A new MIT CEEPR study has looked at the profitability of Uber and Lyft drivers, finding that wages for employees are “very low,” with an hourly average income of $3.37.
While this particular study focuses on Uber and Lyft, it’s more representative of a general examination of the gig economy, which has come under fire as it becomes more prominent in America.
Regardless, the MIT study, titled The Economics of Ride-Hailing: Driver Revenue, Expenses and Taxes, broke down the financial conditions of Uber and Lyft drivers. The results are… pretty bad:
“Results show that per hour worked, median profit from driving is $3.37/hour before taxes, and 74% of drivers earn less than the minimum wage in their state. 30% of drivers are actually losing money once vehicle expenses are included. On a per-mile basis, median gross driver revenue is $0.59/mile but vehicle operating expenses reduce real driver profit to a median of $0.29/mile. For tax purposes the $0.54/mile standard mileage deduction in 2016 means that nearly half of drivers can declare a loss on their taxes.”
Not only are 74% making LESS THAN MINIMUM WAGE, but a large section of Lyft and Uber drivers are losing money:
“Results indicate that profit from ride-hail driving are very low. A Median driver generates $0.59 per mile of driving, and incurs costs of $0.30 per mile. 30% of drivers incur expenses exceeding their revenue, or lose money for every mile they drive.”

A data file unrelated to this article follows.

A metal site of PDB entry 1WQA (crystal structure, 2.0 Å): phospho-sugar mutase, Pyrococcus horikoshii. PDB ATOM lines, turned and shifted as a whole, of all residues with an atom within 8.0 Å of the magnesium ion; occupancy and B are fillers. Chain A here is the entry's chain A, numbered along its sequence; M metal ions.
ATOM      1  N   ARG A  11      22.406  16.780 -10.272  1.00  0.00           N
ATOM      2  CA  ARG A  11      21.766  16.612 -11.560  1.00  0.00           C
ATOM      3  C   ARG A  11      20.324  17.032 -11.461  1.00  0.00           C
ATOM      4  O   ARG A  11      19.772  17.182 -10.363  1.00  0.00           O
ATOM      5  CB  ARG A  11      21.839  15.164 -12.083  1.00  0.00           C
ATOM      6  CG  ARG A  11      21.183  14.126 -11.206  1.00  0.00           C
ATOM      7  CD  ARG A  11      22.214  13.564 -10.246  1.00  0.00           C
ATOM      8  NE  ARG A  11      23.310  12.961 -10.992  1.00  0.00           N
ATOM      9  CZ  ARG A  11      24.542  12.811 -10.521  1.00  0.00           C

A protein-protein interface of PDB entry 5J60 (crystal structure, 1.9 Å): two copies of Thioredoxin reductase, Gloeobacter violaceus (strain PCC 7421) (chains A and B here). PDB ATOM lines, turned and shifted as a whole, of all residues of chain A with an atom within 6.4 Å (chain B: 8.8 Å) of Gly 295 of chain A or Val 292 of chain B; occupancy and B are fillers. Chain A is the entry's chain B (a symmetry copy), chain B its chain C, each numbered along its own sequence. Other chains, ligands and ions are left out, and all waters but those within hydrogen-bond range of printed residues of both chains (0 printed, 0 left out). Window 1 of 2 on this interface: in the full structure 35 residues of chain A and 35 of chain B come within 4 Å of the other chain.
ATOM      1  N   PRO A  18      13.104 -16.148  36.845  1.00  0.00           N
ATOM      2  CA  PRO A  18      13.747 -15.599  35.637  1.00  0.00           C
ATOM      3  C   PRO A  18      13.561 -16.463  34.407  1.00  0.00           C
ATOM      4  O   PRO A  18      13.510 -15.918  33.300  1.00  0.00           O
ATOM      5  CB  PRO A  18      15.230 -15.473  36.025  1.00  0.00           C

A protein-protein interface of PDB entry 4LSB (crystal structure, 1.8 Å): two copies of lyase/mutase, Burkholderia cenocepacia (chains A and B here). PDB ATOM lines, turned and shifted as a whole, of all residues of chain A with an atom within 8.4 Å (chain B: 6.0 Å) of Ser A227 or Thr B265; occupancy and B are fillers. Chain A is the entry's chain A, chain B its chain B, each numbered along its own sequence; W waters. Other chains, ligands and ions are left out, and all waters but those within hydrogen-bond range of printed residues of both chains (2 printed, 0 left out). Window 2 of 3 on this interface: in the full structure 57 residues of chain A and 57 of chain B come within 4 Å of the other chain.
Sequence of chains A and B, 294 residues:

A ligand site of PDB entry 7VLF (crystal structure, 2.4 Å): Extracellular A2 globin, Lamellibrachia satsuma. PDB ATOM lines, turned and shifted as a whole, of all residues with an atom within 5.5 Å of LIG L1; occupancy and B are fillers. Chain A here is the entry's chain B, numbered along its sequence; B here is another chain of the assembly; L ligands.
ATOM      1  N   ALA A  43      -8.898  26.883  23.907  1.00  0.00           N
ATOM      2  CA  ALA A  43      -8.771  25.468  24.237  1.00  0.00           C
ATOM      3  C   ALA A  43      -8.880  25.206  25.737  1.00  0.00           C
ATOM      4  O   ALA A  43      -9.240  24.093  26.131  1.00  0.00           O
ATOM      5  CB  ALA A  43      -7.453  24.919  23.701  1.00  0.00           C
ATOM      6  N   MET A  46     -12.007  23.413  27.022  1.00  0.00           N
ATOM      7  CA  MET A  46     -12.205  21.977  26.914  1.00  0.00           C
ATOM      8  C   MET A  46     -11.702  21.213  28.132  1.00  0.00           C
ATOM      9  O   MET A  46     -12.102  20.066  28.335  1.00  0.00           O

Further, mean profit for these drivers is $661/month with a median of $310. Yikes.
The study explained how they aggregated the financial data from over 1,000 drivers:
“We combine the selfreported revenue, mileage and vehicle choices from over 1,100 Uber and Lyft drivers with detailed vehicle operational cost parameters for insurance, maintenance, repairs, fuel and depreciation, using a combination of estimates from Edmunds and data from the U.S. EPA and Kelly Blue Book.”
Tech Crunch spoke to Mark Tluszcz, co-founder and CEO of Mangrove Capital Partners, about what we can take away from the study. Tluszcz told Tech Crunch the study “tells us that [Uber and Lyft are] a shitty place to work.”
Tluszcz went on to say that for Uber and Lyft, this model is clearly very attractive and profitable, for their employees, however, not so much.
The VC firm head addressed conditions for ride-hailing drivers:
“These people have to spend so much time to cover their costs when you break it down to an hourly revenue, it’s a pitiful amount. And by the way you have no social coverage because you’ve got to take care of that yourself.”
Uber and Lyft have advertised themselves as attractive options for anyone looking to make some extra income. This is the template of the gig economy, where independent contractors work short-term jobs with massive turnover.
An Intuit study forecasted that 40% of American workers would work gig economy jobs by 2020. If the most recent MIT CEEPR report is any indication, this might not be a great thing.
If you’re looking to make some quick bread, ride-hailing doesn’t seem like the best move.